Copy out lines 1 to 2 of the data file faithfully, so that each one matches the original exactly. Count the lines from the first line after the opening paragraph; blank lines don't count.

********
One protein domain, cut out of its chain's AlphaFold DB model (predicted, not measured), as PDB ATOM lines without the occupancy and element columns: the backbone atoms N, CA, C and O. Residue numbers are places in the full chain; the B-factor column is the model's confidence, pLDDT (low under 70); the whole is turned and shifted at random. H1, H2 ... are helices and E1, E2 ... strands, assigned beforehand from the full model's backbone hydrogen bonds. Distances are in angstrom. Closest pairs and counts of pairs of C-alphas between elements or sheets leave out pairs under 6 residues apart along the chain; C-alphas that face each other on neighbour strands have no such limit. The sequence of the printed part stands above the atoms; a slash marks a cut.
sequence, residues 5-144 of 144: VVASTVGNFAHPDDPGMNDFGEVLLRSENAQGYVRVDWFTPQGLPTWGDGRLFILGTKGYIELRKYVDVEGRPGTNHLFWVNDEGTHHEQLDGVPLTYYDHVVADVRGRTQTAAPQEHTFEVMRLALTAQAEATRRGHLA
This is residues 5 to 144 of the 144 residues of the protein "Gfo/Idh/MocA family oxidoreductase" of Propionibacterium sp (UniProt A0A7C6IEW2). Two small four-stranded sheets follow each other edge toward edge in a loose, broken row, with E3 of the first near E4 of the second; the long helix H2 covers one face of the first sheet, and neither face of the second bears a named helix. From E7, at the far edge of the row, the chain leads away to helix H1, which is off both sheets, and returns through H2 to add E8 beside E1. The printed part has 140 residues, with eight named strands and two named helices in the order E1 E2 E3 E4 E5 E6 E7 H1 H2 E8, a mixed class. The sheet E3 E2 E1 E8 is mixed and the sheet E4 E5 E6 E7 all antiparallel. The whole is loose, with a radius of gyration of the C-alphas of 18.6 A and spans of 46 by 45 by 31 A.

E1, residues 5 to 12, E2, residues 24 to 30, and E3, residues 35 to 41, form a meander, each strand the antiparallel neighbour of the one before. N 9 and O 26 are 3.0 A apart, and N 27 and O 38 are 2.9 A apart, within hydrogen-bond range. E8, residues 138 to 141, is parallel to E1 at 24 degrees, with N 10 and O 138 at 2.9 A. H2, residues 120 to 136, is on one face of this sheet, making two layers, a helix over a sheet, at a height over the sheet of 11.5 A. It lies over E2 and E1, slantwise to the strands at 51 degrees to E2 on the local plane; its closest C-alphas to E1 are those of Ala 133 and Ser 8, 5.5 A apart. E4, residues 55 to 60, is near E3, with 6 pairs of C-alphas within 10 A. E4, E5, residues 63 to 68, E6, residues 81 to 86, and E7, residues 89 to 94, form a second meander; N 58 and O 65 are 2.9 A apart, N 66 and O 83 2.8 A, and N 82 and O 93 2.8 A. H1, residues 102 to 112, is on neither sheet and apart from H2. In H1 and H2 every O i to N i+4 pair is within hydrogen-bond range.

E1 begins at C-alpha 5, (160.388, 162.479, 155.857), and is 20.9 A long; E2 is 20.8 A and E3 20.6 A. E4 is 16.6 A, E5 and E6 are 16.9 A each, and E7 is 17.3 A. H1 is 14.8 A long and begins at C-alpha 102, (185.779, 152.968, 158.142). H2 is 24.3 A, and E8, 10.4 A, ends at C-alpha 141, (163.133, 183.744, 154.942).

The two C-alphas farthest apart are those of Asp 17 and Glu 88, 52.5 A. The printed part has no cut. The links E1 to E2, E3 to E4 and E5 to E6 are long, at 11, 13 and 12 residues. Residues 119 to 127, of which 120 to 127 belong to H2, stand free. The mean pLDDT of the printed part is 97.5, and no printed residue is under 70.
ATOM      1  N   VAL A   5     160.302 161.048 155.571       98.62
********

sequence, residues 5-144 of 144: VVASTVGNFAHPDDPGMNDFGEVLLRSENAQGYVRVDWFTPQGLPTWGDGRLFILGTKGYIELRKYVDVEGRPGTNHLFWVNDEGTHHEQLDGVPLTYYDHVVADVRGRTQTAAPQEHTFEVMRLALTAQAEATRRGHLA
This is residues 5 to 144 of the 144 residues of the protein "Gfo/Idh/MocA family oxidoreductase" of Propionibacterium sp (UniProt A0A7C6IEW2). Two small four-stranded sheets follow each other edge toward edge in a loose, broken row, with E3 of the first near E4 of the second; the long helix H2 covers one face of the first sheet, and neither face of the second bears a named helix. From E7, at the far edge of the row, the chain leads away to helix H1, which is off both sheets, and returns through H2 to add E8 beside E1. The printed part has 140 residues, with eight named strands and two named helices in the order E1 E2 E3 E4 E5 E6 E7 H1 H2 E8, a mixed class. The sheet E3 E2 E1 E8 is mixed and the sheet E4 E5 E6 E7 all antiparallel. The whole is loose, with a radius of gyration of the C-alphas of 18.6 A and spans of 46 by 45 by 31 A.